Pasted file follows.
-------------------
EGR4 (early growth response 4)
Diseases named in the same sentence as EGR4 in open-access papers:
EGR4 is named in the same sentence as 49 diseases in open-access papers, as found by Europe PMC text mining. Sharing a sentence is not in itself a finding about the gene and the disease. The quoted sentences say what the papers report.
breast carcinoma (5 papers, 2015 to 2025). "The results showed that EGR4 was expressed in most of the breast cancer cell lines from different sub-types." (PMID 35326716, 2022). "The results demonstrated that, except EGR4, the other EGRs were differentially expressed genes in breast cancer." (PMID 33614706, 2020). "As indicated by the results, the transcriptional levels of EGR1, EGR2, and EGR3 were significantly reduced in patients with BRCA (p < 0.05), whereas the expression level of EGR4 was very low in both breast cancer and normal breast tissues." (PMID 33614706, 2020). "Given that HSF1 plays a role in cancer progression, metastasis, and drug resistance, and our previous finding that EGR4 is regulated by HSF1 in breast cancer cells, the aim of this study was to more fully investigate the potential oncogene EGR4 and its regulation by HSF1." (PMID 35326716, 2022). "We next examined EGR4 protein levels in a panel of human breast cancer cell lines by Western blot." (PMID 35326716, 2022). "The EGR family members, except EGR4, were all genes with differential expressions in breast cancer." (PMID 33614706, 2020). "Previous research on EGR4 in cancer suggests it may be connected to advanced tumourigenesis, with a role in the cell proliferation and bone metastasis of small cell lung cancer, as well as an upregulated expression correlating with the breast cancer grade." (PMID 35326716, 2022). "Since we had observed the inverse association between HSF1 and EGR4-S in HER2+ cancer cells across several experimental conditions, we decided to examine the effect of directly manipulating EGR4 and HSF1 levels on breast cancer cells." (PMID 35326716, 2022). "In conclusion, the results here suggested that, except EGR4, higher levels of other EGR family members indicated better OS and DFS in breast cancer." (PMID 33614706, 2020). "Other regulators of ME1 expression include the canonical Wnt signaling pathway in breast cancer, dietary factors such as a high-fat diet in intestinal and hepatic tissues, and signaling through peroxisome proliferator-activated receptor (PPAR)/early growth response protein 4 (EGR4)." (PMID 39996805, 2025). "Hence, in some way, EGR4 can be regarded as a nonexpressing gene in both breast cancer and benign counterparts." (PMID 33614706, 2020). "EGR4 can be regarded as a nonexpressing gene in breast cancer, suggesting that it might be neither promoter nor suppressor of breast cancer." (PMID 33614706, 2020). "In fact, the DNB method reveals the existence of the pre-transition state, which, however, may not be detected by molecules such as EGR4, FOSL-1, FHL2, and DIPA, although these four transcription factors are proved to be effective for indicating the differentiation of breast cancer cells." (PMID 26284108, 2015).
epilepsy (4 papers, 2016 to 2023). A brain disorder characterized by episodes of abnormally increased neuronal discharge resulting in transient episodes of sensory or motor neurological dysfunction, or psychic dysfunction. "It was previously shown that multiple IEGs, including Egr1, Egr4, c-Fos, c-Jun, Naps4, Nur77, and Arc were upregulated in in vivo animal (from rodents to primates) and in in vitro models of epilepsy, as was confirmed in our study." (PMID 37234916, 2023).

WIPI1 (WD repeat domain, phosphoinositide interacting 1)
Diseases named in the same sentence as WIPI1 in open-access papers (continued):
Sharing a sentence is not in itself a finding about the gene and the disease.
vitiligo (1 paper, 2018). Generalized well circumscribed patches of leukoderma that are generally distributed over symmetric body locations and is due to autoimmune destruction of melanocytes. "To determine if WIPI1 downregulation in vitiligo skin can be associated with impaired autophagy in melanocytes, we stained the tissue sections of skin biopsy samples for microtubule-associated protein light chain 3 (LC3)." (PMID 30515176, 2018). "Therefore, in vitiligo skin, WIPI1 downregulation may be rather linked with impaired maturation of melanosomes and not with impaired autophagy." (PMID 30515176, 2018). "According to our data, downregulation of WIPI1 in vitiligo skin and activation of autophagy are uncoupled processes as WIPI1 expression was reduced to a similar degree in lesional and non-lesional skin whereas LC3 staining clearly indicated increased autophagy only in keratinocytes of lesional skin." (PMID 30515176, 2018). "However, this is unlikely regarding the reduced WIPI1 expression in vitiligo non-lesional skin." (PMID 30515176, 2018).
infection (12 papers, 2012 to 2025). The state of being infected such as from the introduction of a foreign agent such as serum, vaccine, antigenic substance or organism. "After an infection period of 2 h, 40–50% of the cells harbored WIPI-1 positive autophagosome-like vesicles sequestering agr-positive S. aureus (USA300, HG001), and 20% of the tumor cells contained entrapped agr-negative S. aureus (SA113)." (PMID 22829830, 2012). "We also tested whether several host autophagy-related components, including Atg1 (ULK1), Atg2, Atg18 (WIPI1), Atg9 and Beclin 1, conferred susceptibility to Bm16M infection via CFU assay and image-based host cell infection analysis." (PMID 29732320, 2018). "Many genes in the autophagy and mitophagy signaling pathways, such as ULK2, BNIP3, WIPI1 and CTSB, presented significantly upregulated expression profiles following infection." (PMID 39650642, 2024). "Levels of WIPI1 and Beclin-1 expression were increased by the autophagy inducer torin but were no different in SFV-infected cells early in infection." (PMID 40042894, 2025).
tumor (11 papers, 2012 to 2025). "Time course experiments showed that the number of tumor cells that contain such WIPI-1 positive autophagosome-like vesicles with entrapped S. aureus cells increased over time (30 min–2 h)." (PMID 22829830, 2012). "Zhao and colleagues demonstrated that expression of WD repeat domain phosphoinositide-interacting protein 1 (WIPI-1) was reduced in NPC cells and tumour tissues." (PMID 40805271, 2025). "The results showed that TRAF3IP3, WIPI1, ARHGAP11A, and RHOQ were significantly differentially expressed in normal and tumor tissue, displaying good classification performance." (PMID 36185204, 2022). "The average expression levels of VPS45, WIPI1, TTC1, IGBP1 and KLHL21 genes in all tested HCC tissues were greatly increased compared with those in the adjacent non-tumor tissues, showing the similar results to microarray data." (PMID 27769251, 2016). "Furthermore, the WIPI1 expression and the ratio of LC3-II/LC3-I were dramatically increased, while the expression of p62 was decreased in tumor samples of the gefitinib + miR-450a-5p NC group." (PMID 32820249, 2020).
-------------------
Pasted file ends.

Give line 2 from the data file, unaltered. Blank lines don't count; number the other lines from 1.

Diseases named in the same sentence as EGR4 in open-access papers: